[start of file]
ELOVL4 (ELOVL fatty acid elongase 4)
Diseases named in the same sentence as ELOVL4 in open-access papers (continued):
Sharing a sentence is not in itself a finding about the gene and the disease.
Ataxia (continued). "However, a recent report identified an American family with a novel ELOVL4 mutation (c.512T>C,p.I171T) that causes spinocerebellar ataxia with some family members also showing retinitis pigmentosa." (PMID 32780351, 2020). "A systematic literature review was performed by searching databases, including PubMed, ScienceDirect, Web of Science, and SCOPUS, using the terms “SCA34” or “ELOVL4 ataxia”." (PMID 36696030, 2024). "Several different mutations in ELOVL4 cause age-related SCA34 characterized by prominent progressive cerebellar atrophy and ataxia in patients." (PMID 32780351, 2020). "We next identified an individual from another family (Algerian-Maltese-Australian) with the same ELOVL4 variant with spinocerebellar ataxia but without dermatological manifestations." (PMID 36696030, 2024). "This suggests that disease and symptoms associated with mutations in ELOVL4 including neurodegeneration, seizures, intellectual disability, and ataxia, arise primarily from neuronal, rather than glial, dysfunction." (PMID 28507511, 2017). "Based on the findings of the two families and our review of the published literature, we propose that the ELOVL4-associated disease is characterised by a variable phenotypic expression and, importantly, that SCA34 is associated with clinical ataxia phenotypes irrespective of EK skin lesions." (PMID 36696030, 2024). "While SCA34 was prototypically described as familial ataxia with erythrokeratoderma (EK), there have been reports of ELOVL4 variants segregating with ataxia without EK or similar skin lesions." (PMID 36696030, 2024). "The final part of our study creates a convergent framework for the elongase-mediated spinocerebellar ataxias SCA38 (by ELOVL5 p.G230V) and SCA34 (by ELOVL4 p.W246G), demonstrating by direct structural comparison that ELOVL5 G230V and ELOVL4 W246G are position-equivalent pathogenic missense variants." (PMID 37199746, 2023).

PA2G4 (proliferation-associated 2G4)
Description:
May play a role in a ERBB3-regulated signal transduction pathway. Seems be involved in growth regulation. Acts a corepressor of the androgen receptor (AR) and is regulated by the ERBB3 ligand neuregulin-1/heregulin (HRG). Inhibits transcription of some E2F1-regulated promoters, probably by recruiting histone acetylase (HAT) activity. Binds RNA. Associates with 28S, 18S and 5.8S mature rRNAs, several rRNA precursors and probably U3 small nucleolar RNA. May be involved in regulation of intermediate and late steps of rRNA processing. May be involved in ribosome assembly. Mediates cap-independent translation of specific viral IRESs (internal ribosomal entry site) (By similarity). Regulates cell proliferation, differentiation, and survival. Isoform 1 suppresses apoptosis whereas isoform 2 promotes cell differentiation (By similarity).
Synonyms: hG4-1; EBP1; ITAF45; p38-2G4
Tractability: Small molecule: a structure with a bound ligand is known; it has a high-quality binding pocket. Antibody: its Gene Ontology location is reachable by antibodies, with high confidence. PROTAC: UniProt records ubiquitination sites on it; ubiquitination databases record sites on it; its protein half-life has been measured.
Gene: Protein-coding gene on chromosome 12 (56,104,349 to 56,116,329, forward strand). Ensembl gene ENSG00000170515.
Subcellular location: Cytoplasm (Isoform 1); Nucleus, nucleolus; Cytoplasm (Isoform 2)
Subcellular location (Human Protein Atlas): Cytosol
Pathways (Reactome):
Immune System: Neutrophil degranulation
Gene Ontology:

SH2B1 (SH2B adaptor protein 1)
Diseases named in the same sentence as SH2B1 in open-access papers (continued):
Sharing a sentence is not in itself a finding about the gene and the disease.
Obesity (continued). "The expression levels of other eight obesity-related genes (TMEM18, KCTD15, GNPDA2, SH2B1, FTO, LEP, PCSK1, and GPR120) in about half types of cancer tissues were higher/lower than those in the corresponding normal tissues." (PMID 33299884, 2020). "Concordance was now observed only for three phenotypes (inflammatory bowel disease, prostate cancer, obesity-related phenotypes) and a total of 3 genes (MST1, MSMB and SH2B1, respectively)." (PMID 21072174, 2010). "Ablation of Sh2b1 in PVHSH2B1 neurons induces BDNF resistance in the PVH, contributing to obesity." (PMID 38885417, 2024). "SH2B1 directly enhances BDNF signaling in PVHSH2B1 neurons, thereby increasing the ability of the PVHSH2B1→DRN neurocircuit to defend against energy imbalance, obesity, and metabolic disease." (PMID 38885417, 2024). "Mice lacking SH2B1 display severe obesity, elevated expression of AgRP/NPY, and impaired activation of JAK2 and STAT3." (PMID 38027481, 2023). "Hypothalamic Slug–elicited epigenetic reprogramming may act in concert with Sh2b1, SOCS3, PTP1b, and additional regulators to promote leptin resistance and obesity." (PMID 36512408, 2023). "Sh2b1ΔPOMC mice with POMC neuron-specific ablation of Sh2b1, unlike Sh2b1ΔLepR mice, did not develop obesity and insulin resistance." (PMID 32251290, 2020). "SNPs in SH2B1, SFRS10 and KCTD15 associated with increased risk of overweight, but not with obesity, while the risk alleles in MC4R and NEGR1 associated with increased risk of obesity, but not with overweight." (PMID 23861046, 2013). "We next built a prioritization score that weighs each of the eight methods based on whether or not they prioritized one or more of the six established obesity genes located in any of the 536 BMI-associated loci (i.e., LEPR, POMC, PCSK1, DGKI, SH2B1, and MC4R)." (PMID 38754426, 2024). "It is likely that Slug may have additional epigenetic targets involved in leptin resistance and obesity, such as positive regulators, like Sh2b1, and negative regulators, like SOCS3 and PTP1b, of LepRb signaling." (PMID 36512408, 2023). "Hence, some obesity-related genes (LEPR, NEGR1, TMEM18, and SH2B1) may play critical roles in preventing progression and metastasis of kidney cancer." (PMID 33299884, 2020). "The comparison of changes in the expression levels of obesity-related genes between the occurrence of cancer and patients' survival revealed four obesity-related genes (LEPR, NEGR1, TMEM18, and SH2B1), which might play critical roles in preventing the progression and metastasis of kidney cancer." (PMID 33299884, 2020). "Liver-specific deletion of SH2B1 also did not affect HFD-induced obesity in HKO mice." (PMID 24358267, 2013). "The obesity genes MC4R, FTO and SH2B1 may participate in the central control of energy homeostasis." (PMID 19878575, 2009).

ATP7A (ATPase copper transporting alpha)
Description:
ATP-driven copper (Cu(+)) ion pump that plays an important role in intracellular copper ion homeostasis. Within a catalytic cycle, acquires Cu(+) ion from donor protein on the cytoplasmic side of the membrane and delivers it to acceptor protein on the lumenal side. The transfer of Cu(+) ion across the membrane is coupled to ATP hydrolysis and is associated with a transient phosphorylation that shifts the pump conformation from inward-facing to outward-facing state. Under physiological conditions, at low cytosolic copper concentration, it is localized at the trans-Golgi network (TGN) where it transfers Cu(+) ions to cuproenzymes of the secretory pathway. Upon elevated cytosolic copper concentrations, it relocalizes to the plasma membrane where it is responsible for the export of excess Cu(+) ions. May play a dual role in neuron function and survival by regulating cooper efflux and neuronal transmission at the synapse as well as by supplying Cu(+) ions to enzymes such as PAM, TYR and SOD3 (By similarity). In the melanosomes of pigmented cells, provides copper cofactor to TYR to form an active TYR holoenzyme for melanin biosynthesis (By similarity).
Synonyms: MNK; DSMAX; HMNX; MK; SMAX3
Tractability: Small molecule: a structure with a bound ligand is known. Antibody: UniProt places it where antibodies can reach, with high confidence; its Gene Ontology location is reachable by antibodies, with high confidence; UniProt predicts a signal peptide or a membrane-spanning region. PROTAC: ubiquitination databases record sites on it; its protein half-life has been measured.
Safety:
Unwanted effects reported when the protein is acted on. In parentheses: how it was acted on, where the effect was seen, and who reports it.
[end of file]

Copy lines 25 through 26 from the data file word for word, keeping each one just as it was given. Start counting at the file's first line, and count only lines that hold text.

Safety:
Unwanted effects reported when the protein is acted on. In parentheses: how it was acted on, where the effect was seen, and who reports it.